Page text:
The word charnel means “associated with death” and a charnel house means “a repository for bones”, and that was exactly the feeling I had in this cemetery, as if all of these people had been dropped off, were anonymous, and unable to tell their story. This cemetery is also known as the Potter’s Field, where they once buried the poor or unknown in Deland. This cemetery has 450 burials and faces the back of the hospital. It does not have a sign from the road for you to find it, you have to look for the hospital as a landmark. The road to the cemetery appears unused.
It’s the saddest cemetery I’ve ever been to.
Jane Burr wrote an article on this cemetery for the Roots and Branches Genealogical Society of West Volusia County Summer 2015 newsletter. In it she mentions that the land for the hospital was at one time the Volusia County Home, or welfare home. The cemetery may have been part of it, but it’s not known for sure. Some of the graves are marked with headstones and some simply have numbers, most of which have worn off. Some have dates and others don’t. Some have names, and one heartbreaking one simply said Twin A and Twin B, with only a last name.
The graves run in order, starting at the back from the 1960’s and culminate in the front of the property in the late 1990’s. The most recent grave I found was from 1998. There were other puzzles here though- in the far right corner I saw 2 small graves of children that were with the 1960’s row, but were dated 1995. They had been visited and had small mementos on the graves. At the front there were several graves that were right up against the chain link fence and were facing the other graves, and they were from the 90’s also. I couldn’t figure out why they were in a different direction. If you know, please leave a comment or go to the contact form.
When I pulled up I passed the entrance and went instead to the mostly empty hospital parking lot. I parked at the end facing the cemetery and noticed that there were weeds and debris, so I got out, opened the back of the Durango, and pulled off my sandals and pulled on my high rubber boots. I locked the door and started walking down the slope to the cemetery road. Three women stood under a tree in the parking lot, smoking and watching me. They stayed the whole time I was there.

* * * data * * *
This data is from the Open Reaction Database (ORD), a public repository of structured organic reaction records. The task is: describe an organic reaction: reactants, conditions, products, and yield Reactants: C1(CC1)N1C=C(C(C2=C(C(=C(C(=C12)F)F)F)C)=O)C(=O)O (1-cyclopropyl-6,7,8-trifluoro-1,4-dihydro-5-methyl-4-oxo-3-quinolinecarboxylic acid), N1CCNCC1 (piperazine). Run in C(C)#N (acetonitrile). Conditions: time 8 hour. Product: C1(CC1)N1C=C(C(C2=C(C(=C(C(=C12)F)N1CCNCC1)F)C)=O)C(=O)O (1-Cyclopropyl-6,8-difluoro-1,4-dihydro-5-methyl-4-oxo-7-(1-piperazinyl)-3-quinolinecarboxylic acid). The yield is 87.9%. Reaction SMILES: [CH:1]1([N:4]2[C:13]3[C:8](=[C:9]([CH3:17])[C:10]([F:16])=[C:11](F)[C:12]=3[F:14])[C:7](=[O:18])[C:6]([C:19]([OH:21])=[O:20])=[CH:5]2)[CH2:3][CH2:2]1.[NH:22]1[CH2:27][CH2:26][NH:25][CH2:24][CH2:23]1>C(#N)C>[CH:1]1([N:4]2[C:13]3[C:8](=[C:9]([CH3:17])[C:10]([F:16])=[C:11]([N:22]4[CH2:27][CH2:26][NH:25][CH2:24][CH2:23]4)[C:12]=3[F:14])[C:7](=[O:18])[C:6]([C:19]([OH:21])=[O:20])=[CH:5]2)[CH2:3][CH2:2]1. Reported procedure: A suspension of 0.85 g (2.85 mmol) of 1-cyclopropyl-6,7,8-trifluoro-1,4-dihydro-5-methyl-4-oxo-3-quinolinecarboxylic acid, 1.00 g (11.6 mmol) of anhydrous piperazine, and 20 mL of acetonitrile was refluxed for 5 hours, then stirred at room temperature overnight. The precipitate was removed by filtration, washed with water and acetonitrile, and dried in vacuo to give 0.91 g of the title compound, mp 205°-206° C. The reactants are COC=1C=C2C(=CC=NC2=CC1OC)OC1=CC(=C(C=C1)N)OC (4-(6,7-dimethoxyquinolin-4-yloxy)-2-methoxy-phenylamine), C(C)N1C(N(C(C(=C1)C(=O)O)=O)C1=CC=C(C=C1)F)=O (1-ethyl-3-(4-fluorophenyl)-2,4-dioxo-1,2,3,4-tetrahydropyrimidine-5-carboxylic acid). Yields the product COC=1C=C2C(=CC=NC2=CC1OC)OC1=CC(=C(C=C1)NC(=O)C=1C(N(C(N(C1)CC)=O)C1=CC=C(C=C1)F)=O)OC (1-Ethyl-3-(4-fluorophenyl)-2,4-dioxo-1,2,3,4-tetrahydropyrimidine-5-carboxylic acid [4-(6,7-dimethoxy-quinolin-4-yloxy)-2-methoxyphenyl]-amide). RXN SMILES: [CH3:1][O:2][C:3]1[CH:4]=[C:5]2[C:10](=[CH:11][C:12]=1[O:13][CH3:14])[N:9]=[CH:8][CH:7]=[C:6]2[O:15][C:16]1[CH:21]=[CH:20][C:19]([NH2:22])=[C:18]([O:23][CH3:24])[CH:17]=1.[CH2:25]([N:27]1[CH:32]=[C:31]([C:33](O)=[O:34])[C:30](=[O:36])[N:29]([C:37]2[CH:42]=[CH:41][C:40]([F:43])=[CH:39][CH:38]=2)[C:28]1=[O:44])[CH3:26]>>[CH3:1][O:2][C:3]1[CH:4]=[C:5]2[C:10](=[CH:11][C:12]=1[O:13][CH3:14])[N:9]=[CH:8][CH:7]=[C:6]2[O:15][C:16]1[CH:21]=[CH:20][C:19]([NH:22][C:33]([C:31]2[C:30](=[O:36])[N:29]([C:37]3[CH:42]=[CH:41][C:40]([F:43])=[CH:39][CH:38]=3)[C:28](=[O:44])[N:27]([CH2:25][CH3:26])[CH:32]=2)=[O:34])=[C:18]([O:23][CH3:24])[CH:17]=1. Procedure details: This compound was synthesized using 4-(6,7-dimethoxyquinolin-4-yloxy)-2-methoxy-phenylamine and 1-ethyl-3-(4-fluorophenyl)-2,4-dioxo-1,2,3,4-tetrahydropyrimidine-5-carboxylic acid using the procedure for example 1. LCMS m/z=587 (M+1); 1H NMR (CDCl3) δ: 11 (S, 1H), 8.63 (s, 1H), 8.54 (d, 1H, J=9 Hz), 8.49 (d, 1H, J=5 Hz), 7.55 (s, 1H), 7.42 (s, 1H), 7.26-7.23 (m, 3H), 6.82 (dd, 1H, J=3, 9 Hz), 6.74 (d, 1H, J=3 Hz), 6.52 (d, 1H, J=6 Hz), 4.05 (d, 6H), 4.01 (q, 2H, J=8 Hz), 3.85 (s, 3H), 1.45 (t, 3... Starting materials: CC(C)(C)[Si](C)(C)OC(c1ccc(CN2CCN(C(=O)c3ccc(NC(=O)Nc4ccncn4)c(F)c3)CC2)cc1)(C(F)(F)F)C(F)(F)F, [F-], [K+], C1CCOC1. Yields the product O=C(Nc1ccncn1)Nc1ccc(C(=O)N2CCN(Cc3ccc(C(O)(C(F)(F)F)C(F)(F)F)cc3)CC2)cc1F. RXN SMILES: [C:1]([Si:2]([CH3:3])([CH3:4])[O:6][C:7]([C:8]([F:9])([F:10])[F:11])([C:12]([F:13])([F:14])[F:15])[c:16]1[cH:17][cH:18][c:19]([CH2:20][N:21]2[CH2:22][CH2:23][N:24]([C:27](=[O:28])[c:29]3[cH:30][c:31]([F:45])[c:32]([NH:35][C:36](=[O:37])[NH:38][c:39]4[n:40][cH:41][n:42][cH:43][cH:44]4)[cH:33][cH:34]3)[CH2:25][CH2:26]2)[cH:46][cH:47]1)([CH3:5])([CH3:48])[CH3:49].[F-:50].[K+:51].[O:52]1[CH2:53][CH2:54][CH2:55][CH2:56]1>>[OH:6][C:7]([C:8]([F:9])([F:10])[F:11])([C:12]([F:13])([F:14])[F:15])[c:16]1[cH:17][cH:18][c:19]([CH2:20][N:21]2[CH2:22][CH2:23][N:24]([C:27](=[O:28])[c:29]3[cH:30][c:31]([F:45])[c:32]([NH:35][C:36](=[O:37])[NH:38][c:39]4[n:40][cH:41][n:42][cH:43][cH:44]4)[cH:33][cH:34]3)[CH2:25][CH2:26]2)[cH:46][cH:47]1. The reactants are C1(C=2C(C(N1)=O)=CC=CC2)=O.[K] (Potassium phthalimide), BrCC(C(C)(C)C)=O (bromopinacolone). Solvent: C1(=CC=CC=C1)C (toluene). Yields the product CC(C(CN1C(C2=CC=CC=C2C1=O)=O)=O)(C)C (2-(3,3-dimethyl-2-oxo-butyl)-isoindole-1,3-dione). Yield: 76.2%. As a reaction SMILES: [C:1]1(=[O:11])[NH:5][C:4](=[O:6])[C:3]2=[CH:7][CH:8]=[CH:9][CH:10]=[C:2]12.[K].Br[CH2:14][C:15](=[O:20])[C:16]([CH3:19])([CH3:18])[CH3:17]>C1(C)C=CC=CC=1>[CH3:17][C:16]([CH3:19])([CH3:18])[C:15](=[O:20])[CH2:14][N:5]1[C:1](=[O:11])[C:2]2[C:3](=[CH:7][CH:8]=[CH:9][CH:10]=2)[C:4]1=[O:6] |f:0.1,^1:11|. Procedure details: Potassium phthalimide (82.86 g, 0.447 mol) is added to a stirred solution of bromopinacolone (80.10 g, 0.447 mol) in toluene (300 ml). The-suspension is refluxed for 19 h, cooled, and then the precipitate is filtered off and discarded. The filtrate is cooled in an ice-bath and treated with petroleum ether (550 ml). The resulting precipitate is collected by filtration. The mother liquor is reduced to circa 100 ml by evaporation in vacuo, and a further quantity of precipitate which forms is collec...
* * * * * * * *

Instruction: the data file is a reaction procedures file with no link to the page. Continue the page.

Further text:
Stepping into the knee high weeds of the cemetery was like having a heavy blanket thrown over me. It felt sad. It looked unloved. Someone had mowed the grass over the summer and had left the clippings to dry on top of the stones, stuck across the names in a thick mat. I brushed off several of them until I got a splinter and stopped, and even then I just used my other hand instead if I really wanted to see a name. A huge tree and large branch were down in one corner of the cemetery and had broken the fence, and as a result about 20 of the graves were obscured. The hurricane had just happened and no one had been out here yet, which was totally understandable since Volusia county had been smacked by Matthew. There was no number on the gate to call, but I was almost certain that someone would be here to maintain the place. The city owns it.
I know that during construction of the hospital a skull was found and construction was stopped while they investigated. And then, as is usually the case, it resumed. Investigators found another 13 graves outside of the site that were left alone, and said that the ones on site were dated 1900-1950. There are few records for the people who lived at the county home, but the news article from 2015 indicates that the conditions were terrible.
A depressing story, all the way around. When I walked back up the hill to the Durango the women stubbed out their cigarettes and left. I put on some loud music to try to clear the heavy feeling and drove to Starbucks, the home of all things cheerful and tasty. It worked for awhile until I got home and tried to pull the splinter out of my finger, and I thought that I’ll probably never forget what that place felt like.
I wish the city would rename the cemetery.